Report Writing

Report Writing

You can be the most articulate member of your team, but sit down to do some report writing and you face that blank page terror.

You can stand in front of a crowd and extemporise with fluency and flair, but asked to summarise it in written report form and all that fluency dribbles away.

Sound familiar?

For a lot of people, report writing causes serious angst. See, most people have an authentic 'voice', which, when they connect with, allows them to express themselves forcefully and passionately. But in the written form, at least, fluency can be a rare commodity.

What happens is that for most people when report writing, they tend to write way too much and then get stuck when it comes to the editing and rewrites. They seem to lose sight of their natural style and the writing strengths they already have.

So that's your first step: get clear about your own natural style (a good place to begin is your speaking style - see if you can avoid straight-jacketing it as soon as you take pen to paper or fingers to computer keyboard to do some report writing).

There are two more steps that lay the foundation of good report writing even before you begin to write:

1) Get clear about the purpose of your report: what's it for, what's it supposed to achieve, what do you need it to say? If you're not clear your readers won't be either.

2) Have a point of view: it will help you writing your report (and your readers) if it's clear 'where you're coming from'.

Everything you have to say can then get filtered through that view.

Now To Begin Report Writing

Certainly, initially, it's OK to marshal as much report material as you can.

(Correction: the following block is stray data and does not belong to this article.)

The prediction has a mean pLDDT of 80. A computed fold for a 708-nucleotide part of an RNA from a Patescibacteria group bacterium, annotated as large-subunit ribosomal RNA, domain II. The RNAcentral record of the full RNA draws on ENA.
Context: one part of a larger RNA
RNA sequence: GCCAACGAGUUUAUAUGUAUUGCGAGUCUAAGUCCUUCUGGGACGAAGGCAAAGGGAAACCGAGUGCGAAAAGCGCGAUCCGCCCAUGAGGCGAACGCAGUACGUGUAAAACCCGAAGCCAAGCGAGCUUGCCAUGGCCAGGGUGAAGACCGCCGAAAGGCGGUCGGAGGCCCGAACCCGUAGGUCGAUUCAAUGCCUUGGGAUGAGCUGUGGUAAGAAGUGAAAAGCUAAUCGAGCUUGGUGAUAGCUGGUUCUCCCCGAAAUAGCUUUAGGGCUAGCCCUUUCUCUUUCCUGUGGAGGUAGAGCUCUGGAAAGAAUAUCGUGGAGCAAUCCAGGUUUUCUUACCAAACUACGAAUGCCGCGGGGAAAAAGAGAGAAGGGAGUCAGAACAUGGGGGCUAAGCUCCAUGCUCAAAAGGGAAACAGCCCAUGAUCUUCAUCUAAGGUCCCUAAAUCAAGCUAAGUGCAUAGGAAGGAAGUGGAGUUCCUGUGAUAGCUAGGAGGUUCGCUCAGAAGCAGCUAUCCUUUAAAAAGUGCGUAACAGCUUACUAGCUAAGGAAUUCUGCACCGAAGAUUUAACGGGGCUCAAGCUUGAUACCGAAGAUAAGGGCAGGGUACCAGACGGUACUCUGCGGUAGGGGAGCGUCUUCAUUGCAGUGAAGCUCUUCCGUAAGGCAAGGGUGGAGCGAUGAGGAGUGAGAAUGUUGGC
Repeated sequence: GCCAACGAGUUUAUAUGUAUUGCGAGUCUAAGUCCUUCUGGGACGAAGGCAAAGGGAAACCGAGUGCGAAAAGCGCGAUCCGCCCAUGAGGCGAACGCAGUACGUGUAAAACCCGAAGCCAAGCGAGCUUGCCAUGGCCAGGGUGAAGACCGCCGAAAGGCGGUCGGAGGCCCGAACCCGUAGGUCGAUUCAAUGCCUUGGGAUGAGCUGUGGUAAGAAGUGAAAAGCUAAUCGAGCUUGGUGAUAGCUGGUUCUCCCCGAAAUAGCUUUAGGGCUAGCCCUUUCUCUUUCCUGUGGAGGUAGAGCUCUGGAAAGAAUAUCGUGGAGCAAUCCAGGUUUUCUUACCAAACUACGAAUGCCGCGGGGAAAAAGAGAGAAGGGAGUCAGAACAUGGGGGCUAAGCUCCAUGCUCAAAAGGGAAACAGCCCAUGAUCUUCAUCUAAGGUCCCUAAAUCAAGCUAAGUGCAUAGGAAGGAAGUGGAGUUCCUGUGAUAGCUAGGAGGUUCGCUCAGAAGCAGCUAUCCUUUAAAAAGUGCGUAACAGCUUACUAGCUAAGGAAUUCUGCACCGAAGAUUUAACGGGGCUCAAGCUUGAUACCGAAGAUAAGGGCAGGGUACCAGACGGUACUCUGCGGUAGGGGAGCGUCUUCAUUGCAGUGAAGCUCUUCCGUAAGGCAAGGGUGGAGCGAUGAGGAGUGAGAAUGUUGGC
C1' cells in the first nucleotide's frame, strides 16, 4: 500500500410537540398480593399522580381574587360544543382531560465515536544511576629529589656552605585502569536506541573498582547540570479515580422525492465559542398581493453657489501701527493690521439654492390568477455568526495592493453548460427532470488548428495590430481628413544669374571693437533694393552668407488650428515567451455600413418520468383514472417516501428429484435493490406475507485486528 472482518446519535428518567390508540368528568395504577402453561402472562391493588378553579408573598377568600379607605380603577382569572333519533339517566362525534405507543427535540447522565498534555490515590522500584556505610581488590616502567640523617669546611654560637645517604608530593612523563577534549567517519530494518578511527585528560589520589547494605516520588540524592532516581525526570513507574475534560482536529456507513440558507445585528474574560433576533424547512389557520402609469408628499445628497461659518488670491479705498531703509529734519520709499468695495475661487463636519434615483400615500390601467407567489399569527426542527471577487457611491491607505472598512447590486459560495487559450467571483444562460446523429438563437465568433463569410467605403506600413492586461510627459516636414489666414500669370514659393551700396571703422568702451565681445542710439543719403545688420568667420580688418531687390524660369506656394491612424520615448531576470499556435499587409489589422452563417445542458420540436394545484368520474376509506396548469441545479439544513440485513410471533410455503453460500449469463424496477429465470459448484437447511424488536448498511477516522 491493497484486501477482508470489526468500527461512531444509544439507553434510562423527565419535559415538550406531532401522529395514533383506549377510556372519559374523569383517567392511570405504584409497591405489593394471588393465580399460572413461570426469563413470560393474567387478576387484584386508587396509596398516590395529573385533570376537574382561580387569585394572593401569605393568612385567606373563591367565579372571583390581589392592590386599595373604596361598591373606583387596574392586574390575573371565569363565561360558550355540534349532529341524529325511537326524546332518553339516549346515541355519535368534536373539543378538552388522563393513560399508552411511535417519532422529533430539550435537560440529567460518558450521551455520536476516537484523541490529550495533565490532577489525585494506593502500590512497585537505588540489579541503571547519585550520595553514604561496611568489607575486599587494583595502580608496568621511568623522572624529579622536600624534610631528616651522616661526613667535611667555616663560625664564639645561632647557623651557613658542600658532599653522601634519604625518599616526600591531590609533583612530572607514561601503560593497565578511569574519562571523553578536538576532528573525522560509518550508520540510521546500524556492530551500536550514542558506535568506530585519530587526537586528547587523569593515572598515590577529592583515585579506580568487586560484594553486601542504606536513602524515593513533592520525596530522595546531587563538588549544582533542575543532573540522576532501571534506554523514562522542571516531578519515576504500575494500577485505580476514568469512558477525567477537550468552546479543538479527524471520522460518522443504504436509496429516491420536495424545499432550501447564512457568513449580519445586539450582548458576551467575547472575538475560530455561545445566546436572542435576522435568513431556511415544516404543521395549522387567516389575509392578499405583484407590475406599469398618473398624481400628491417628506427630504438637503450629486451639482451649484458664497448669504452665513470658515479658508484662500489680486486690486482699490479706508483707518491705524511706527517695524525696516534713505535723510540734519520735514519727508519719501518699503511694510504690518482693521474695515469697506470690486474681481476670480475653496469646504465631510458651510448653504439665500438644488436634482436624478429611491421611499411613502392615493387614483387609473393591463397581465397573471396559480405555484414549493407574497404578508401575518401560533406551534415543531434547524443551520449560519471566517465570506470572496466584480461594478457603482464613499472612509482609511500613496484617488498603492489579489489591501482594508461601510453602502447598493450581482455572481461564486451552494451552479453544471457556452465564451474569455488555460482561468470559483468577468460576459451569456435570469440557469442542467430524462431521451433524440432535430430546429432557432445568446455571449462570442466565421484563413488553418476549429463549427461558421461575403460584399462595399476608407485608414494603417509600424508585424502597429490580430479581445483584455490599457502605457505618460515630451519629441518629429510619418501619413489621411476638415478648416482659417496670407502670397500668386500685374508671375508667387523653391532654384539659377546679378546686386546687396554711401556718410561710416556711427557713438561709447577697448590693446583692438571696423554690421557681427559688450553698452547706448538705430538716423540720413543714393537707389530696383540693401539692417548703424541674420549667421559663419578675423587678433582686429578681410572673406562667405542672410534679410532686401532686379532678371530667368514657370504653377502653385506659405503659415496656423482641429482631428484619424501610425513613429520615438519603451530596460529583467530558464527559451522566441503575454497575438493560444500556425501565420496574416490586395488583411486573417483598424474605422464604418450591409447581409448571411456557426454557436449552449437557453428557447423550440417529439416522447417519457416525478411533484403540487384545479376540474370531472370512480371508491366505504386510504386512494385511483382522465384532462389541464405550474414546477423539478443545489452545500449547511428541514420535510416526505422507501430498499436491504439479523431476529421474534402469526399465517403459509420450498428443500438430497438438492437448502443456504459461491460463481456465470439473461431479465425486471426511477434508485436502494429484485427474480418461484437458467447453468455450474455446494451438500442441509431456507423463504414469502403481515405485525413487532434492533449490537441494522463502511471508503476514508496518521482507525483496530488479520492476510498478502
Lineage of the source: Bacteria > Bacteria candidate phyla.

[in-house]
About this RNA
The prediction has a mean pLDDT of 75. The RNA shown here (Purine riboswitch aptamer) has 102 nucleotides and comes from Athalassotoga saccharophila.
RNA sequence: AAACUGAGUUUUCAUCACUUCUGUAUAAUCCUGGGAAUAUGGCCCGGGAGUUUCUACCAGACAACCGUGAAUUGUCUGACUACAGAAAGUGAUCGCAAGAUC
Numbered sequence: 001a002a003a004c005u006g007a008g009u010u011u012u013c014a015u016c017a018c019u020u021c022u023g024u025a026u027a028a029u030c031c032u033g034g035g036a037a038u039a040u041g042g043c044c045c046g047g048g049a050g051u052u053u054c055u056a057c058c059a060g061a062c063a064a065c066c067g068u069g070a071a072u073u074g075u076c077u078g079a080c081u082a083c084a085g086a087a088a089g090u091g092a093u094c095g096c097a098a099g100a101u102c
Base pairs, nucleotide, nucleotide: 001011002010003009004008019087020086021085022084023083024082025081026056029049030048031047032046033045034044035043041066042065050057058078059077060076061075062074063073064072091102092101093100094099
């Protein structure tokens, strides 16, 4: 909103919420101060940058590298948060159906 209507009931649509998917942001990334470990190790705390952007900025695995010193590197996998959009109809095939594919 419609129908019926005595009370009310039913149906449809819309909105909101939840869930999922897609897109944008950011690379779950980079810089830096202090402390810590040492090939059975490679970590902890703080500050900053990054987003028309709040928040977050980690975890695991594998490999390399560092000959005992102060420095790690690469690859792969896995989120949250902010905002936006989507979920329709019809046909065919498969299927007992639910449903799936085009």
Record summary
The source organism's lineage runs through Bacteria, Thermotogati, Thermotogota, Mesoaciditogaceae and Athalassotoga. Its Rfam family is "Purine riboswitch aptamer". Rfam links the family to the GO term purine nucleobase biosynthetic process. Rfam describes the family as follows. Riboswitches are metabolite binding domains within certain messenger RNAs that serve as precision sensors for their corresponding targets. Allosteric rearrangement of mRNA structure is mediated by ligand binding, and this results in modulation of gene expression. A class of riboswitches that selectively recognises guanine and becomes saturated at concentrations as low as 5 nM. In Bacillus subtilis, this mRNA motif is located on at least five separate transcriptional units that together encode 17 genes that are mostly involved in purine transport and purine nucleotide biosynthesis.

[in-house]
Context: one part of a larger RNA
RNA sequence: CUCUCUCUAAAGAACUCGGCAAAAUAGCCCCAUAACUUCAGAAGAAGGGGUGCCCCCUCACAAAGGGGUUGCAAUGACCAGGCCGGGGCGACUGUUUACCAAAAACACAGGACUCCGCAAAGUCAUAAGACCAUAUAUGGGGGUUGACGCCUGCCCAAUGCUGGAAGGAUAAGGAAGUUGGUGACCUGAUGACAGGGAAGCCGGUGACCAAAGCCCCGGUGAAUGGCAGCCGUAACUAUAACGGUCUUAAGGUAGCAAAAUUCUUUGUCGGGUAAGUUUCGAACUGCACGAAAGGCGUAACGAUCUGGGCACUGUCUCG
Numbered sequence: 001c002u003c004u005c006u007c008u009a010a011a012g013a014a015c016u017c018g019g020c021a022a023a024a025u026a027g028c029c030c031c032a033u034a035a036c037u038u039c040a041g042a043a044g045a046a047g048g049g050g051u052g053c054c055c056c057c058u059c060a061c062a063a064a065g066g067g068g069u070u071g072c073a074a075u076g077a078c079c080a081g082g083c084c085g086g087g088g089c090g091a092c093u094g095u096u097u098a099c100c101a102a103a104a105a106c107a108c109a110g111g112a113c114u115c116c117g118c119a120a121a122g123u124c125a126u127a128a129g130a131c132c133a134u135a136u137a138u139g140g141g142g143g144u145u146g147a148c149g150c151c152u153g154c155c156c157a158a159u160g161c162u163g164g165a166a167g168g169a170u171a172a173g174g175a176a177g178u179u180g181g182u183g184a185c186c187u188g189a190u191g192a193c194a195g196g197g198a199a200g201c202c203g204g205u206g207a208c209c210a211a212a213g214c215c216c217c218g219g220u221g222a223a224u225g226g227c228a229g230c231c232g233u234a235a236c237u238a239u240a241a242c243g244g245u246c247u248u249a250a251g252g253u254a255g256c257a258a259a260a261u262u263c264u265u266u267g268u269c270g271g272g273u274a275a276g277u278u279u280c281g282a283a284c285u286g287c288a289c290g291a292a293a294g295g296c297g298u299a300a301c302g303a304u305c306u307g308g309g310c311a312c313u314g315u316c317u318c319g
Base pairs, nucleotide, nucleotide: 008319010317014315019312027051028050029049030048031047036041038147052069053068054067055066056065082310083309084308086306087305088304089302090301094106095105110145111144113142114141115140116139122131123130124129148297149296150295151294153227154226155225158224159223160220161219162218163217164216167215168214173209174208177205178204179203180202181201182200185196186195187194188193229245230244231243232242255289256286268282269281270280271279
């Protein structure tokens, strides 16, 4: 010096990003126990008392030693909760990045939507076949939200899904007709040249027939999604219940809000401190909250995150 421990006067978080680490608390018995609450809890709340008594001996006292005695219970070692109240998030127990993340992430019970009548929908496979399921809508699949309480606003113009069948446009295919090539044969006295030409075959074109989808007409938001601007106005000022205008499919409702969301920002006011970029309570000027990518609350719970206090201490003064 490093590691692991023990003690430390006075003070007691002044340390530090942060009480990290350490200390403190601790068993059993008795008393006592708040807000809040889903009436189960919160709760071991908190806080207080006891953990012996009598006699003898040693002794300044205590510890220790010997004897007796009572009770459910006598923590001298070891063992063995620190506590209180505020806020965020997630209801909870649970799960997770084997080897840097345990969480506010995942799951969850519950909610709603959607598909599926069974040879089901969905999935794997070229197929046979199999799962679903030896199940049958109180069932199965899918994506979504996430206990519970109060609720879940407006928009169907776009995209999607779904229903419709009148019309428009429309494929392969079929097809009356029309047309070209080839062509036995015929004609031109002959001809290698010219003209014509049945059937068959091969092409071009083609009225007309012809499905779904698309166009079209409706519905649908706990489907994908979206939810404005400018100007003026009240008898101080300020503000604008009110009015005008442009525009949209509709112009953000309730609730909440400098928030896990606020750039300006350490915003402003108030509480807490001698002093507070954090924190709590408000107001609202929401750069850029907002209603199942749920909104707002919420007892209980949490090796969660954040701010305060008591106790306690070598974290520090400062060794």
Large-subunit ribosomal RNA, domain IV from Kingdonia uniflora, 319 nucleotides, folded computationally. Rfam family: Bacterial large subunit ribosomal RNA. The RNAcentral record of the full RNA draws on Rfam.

Use anything that helps you pull your report material together however messy it may look at the beginning: mind mapping, fish boning, making lists, filling up flip charts, etc.

Sort this report material into four parts.

  1. Introduction to the report (including your terms of reference and background)
  2. Main body of the report
  3. Conclusions
  4. Some kind of report summary


Although the summary is written last, it is nearly always read first and may, indeed, be the only part of the report read in depth.

Draw conclusions and point your readers to them.

Now for the report rewrite and report editing: take out that red pencil carving knife and cut to the bone. Take each paragraph and slash it in half by word count. This gets rid of waffle and gives you a simple method for practising brevity.

Then get someone else you trust to read the report; take everything they say with good grace. Everyone will have an opinion about your report writing and in their minds their opinion is right. If you disrespect their feedback they won't feel too generous about giving it again.

That said take any feedback on your report writing with a pinch of salt so that you don't feel too compromised.

Look again at what you've written go for a last rewrite.

Then you can publish your report with pride.

Report Writing Skills and Training

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